Statement by EFFI to the Ministry of Trade and Industry on the proposed IPR enforcement directive

[Finnish original 9th May 2003; translated into English on 27th May 2003.]


To the Ministry of Trade and Industry

Statement on the proposed IPR enforcement directive

Electronic Frontier Finland – EFFI ry

General remarks

EFFI considers the proposed directive mainly unnecessary since the
current legislation on intellectual property rights already requires that
sufficiently efficient judicial protections are incorporated
into national legislations (e.g. TRIPS). However, because it
seems apparent that the directive is really attempted to be made
into force we want to comment some parts of it.

We are especially concerned of digital products, which are compared in the directive
to e.g. medicines, alcohol, toys and car
parts. We naturally wish that piracy and counterfeits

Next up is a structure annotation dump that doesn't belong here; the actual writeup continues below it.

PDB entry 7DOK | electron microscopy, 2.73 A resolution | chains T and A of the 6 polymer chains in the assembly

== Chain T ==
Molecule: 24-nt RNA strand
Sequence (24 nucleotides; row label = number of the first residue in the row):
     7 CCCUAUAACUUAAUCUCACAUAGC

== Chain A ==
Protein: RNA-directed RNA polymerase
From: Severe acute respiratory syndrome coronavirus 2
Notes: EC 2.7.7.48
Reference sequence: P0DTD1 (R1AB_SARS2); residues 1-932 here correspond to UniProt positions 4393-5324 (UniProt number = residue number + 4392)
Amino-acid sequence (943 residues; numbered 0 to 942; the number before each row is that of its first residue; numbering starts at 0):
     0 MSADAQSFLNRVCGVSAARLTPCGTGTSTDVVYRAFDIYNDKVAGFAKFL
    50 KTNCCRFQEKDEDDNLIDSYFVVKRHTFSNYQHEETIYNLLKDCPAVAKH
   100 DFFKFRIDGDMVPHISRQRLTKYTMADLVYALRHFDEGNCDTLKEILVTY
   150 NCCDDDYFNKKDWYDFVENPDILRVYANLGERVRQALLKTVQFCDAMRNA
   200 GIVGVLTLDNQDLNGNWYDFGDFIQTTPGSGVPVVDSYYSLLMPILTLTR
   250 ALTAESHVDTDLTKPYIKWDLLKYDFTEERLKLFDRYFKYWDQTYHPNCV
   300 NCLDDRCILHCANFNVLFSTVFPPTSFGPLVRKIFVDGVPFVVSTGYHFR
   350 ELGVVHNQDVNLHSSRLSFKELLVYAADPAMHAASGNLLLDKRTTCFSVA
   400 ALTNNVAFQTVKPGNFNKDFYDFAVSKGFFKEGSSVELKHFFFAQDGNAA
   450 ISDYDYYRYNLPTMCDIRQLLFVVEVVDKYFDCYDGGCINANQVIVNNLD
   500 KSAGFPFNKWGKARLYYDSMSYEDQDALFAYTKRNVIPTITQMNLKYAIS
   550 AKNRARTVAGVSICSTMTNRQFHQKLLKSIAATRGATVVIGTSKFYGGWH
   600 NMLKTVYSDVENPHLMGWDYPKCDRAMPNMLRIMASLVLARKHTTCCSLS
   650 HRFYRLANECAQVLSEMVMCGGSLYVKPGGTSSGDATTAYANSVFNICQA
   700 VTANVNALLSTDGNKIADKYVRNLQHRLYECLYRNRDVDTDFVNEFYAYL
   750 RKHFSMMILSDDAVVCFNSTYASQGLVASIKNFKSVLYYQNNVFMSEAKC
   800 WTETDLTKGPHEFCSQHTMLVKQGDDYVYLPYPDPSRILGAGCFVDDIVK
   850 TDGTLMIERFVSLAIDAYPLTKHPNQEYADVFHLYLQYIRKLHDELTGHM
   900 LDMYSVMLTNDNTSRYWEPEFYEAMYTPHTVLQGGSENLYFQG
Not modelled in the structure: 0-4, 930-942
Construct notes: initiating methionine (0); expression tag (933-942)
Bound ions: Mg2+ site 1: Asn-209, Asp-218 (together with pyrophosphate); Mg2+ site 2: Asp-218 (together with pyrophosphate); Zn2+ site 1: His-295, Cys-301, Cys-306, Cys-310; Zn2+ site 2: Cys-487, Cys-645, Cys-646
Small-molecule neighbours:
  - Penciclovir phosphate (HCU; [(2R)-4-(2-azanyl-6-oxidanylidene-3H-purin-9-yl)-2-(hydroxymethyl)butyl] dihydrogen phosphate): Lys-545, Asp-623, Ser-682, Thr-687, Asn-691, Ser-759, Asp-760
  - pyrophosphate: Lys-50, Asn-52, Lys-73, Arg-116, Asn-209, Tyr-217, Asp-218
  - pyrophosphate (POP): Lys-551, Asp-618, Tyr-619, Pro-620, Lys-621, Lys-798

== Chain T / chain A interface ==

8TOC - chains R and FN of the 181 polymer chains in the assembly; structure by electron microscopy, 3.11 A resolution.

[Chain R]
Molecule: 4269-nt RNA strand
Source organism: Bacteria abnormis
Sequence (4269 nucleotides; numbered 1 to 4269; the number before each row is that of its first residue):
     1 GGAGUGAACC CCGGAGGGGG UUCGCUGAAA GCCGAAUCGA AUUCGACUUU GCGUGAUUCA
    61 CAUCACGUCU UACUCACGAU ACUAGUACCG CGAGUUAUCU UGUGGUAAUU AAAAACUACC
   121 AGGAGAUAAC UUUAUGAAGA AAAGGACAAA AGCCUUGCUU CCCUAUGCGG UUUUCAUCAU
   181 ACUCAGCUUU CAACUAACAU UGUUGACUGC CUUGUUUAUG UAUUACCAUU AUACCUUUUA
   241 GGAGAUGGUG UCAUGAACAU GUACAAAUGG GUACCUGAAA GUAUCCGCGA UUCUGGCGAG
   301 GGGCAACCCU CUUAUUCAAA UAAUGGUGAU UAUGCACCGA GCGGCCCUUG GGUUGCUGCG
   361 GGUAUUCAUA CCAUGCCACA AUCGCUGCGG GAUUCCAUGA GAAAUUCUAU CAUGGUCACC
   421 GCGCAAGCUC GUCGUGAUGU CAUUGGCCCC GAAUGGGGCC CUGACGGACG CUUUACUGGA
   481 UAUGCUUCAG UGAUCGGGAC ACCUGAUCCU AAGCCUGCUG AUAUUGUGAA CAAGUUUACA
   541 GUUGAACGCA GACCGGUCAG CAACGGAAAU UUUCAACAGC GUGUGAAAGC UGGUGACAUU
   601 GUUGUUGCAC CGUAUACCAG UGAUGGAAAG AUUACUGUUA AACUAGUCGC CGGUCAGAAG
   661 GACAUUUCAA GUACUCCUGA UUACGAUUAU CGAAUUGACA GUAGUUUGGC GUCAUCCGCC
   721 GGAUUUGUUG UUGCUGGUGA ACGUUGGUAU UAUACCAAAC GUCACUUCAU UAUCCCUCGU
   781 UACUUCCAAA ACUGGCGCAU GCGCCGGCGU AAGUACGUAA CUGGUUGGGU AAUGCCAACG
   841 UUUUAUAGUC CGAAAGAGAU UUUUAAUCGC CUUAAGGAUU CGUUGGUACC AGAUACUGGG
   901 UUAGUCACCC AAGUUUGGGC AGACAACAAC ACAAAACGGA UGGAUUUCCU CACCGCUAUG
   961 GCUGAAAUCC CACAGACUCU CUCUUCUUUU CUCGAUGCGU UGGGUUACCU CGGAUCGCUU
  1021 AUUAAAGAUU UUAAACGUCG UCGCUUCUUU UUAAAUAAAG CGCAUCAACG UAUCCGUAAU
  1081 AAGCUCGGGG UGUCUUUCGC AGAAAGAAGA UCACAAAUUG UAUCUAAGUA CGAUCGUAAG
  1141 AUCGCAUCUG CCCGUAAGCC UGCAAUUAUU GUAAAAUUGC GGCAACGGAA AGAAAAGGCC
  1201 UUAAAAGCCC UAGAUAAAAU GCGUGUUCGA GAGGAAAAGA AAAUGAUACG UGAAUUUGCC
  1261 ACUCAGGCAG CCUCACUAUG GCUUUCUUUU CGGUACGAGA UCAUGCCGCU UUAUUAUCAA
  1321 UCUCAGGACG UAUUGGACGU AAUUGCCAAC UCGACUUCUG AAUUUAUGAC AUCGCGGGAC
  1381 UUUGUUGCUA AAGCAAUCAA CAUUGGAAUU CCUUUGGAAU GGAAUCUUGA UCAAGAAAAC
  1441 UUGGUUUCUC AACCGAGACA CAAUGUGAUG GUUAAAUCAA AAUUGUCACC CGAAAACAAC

are efficiently weeded out when it is a matter of
safety and health of individuals. However, we cannot agree with the
assumption that the same rules should apply
also to digital products.

Notably the “studies” behind the proposed directive are not about
safety or health but about digital products. The most used source
seems to be the statistics of the Business Software Alliance (BSA)
regarding the possible markets and employing effects of
computer software. Generally speaking, using material produced
by various interest groups indicates bad administrative